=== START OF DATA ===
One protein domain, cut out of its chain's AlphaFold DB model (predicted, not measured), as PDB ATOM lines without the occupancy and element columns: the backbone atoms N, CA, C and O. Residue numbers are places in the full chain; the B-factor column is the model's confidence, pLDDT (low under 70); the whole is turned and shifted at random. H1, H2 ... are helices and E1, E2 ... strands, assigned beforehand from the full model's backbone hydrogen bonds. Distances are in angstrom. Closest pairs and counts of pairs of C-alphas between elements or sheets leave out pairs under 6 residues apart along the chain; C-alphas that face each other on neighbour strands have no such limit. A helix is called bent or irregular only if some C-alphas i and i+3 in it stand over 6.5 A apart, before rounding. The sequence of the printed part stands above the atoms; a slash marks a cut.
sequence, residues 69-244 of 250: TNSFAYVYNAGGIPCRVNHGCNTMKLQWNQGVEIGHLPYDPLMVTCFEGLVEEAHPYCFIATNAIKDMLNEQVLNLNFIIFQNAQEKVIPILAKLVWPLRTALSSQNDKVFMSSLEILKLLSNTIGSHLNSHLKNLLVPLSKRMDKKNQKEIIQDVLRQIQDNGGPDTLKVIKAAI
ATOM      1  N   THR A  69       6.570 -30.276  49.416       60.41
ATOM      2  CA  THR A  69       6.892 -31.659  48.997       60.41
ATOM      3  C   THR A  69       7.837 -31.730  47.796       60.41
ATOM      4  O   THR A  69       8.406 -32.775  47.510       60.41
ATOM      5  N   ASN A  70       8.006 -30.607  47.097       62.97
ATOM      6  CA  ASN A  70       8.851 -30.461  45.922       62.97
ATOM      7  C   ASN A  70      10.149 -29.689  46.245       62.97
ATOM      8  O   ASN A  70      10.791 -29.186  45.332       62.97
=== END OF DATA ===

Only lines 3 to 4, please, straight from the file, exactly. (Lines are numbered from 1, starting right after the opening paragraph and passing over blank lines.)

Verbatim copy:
ATOM      2  CA  THR A  69       6.892 -31.659  48.997       60.41
ATOM      3  C   THR A  69       7.837 -31.730  47.796       60.41